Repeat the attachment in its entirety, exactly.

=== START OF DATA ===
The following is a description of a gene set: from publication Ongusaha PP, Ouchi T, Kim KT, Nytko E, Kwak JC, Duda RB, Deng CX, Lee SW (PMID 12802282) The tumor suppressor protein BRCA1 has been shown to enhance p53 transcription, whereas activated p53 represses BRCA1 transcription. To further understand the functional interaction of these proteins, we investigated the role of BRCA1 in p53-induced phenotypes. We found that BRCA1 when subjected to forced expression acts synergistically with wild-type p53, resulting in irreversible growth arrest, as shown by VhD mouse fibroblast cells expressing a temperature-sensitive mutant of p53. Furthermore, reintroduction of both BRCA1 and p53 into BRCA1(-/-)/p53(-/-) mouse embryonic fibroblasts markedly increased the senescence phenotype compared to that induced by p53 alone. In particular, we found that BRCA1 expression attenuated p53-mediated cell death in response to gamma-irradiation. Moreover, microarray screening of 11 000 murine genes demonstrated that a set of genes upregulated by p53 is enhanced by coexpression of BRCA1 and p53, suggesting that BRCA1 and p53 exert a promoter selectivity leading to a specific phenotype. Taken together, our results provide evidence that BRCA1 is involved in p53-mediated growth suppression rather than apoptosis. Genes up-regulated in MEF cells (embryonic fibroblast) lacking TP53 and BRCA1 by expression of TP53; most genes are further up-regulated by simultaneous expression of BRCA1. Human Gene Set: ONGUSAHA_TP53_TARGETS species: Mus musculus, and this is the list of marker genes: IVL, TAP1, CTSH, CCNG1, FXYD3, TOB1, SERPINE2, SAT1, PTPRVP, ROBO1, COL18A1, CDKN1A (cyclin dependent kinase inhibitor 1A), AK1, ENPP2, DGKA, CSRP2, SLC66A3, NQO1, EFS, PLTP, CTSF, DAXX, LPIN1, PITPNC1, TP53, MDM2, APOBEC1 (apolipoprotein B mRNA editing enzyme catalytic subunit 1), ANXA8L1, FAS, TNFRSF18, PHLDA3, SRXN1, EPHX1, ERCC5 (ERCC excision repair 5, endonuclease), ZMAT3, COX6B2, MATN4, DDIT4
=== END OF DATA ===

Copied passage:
The following is a description of a gene set: from publication Ongusaha PP, Ouchi T, Kim KT, Nytko E, Kwak JC, Duda RB, Deng CX, Lee SW (PMID 12802282) The tumor suppressor protein BRCA1 has been shown to enhance p53 transcription, whereas activated p53 represses BRCA1 transcription. To further understand the functional interaction of these proteins, we investigated the role of BRCA1 in p53-induced phenotypes. We found that BRCA1 when subjected to forced expression acts synergistically with wild-type p53, resulting in irreversible growth arrest, as shown by VhD mouse fibroblast cells expressing a temperature-sensitive mutant of p53. Furthermore, reintroduction of both BRCA1 and p53 into BRCA1(-/-)/p53(-/-) mouse embryonic fibroblasts markedly increased the senescence phenotype compared to that induced by p53 alone. In particular, we found that BRCA1 expression attenuated p53-mediated cell death in response to gamma-irradiation. Moreover, microarray screening of 11 000 murine genes demonstrated that a set of genes upregulated by p53 is enhanced by coexpression of BRCA1 and p53, suggesting that BRCA1 and p53 exert a promoter selectivity leading to a specific phenotype. Taken together, our results provide evidence that BRCA1 is involved in p53-mediated growth suppression rather than apoptosis. Genes up-regulated in MEF cells (embryonic fibroblast) lacking TP53 and BRCA1 by expression of TP53; most genes are further up-regulated by simultaneous expression of BRCA1. Human Gene Set: ONGUSAHA_TP53_TARGETS species: Mus musculus, and this is the list of marker genes: IVL, TAP1, CTSH, CCNG1, FXYD3, TOB1, SERPINE2, SAT1, PTPRVP, ROBO1, COL18A1, CDKN1A (cyclin dependent kinase inhibitor 1A), AK1, ENPP2, DGKA, CSRP2, SLC66A3, NQO1, EFS, PLTP, CTSF, DAXX, LPIN1, PITPNC1, TP53, MDM2, APOBEC1 (apolipoprotein B mRNA editing enzyme catalytic subunit 1), ANXA8L1, FAS, TNFRSF18, PHLDA3, SRXN1, EPHX1, ERCC5 (ERCC excision repair 5, endonuclease), ZMAT3, COX6B2, MATN4, DDIT4